Modular Starship Tiles

Well, I've (yet again) started working on my modular space ship project. This project was started well before this blog so this will be the first posting about it. I've actually been casting blocks for it off and on using the excess resin from other pieces the whole time, but just recently I noticed I actually had enough to start working on the next stage. So I've managed to assemble the basic wall for one side of a straight hallway.

This panel is actually 2 three inch halves so I can mix and match other half combinations. This also allows the halves to be used as part of a number of other tiles, and happens to fit in one of my standard mold sizes, so I don't have to start yet another mold size. I plan making molds to speed up the construction process and so there are fewer glue joints (which are by far the weakest link). You can see some of my other custom molds for Hirst blocks in the background.

Each tile fits in a 6" by 6" space allowing a variety of spaceship interiors to be set-up. Below is an example of a 3 foot by 3 foot setup done in Google SketchUp.

In other news I bought a Piranha last week and have slowly been assembling/painting it. I'll do a blog on it when it's closer to finished.


  1. Looks super cool (and ambitious) to me. What's the time and money investment to start something like this from scratch? I've always wanted to get into molding, but it seems so labor intensive...

  2. I've invested a lot of time into mold making and casting, but most of it was learning how it all worked without enough research into the why things are done the way they are, so I had a lot of trial and error. If you can set up a dedicated space to work on it (over a long period) it actually ends up being a lot less labor intensive as you don't have to reset up over and over (and deal with trying to move things that are trying to cure). With a dedicated space and enough materials, an hour or two an evening will generate a mountain of parts to build scenery out of.

    Thinking of enough materials it's supposedly a lot more expensive cost-wise then what I've invested, but I got my silicone free as industrial samples (5 gallon pails). However, it appears they're no longer giving samples out to individuals (which I honestly understand, the first of my 2 pails lasted over a year, though I should've used it faster as by the end it was getting really thick and not setting right.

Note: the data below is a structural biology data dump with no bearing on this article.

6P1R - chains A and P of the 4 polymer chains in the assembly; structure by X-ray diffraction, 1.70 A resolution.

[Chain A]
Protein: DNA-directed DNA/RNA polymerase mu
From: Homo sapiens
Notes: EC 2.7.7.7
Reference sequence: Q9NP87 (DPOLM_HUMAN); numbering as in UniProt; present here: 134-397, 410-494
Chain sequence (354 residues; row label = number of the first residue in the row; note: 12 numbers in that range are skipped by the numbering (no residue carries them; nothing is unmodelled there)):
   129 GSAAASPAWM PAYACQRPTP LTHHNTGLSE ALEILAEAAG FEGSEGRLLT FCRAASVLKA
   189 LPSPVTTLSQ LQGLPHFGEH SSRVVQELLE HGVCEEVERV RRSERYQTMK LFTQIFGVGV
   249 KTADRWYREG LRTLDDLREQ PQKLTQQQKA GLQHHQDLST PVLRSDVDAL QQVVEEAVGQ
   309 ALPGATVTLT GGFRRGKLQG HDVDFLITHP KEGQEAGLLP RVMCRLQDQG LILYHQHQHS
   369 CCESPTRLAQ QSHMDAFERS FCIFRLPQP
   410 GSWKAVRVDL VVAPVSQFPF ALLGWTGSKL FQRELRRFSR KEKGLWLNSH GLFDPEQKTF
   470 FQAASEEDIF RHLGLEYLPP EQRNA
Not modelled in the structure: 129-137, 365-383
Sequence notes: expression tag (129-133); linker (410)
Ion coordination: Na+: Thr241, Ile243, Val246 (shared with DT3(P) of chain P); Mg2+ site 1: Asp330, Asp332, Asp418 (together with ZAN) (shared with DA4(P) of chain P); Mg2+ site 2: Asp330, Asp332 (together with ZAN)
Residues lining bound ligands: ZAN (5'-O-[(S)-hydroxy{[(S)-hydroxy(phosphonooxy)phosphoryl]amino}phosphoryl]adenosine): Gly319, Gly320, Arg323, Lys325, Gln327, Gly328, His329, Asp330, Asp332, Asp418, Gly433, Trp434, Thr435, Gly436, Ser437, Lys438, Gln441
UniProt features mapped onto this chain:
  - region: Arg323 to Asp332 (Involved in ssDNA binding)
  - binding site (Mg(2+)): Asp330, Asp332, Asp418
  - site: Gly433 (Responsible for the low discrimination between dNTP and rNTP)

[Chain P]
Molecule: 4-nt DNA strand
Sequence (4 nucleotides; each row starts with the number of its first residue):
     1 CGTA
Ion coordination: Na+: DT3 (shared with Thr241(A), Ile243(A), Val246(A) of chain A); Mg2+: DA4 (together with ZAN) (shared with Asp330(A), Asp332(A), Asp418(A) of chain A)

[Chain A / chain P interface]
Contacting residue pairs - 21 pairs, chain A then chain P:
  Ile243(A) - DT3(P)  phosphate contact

My casts have been in resin so far which is about $15 for 16 ounces. Hirst suggests casting in dental plaster, which is a really nice hard plaster (unlike plaster of paris, which is actually rather soft). The dental plaster I've found are around $40 for a 50 lbs box, which is about $0.80 for the same 16 ounces as the resin. I haven't visited any of the local suppliers for the plasters yet so have stuck with using the 'leftovers' from other casts to make my scenery parts, so I'm rather slow.

    Hirst's molds are $29 to $34 each and can be found here. I cheated though, already having silicone I had a friend cast me one of each of the sci-fi molds he had and I made my own molds. Having worked from both angles now, I would suggest investing in the official molds, with maybe a couple custom molds if you find you use a couple pieces in far excess of the rest of the molds they come in. Also, if you happen to have a local gaming group, try and get them interested too, so you can each purchase a couple molds and spread that initial investment out.

    Hirst molds can easily count as an entire 40k army by themselves.

  3. Yeah, official molds definitely seem the way to go. But do you cast each wall section seperately, or are you making larger molds of "finished" pieces? It seems like it would take forever to create an entire space-hulk type game board using those little bits.

  4. I'm planning on casting each of the 3" wall sections, then assembling from there, so it'll end up being 5 pieces for a straight. This is much better then the 60 pieces it'd take if I just reassembled the individual hirst blocks each time. ^.^